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In a new blog post from PhishMe a recent IRS phishing scam is discussed. PhishMe has identified that the scam is a data-entry phishing attack, a classic tactic for stealing passwords and other credentials.

 

It’s about the time of year when people should be receiving tax refunds from the IRS, which gives attackers a great opportunity to craft phishing emails. PhishMe users recently reported a round of phishing emails purporting to be from the IRS about tax refunds.

Key takeouts from the post include:

Thanks to a coding error on the attackers’ part, we can specify how much we want back for our refund, as they defined this field as a text box. If the user wasn’t already tipped off that this is fake by the misspellings in the URL and data entry page, the ability to enter any figure into the refund field should be another indicator that this isn’t actually from the IRS.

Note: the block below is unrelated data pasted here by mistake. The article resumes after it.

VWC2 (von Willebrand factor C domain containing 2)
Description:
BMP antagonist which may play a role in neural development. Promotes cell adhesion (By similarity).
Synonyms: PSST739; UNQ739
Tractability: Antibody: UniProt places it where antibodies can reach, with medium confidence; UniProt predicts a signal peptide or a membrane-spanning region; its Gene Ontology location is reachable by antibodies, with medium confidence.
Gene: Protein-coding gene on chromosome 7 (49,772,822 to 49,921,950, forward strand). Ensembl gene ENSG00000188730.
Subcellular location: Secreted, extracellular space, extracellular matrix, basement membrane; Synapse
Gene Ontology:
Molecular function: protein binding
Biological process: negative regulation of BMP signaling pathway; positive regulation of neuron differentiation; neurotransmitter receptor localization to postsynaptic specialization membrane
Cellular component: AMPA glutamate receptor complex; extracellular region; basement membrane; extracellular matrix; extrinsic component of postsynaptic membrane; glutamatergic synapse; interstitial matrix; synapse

We often see phishing attacks repeat themselves, and when investigating the content of the phishing website, we found the same exact text and format in an IRS phishing webpage in an archive that was dated March 14th, 2006.

Google Chrome blocked some of the domains as being phishing websites. To an extent, this can really help vulnerable users from getting compromised, but it should be viewed as a layer of protection in addition to a properly trained user base.

In a nutshell, even though monitoring/detection and prevention technologies have existed for a long time, the data entry attack has not died yet. Since the main vulnerability that the attackers exploit here is the human weakness, the best way to manage this threat is to augment a security technology strategy with proper employee training, education and user experience.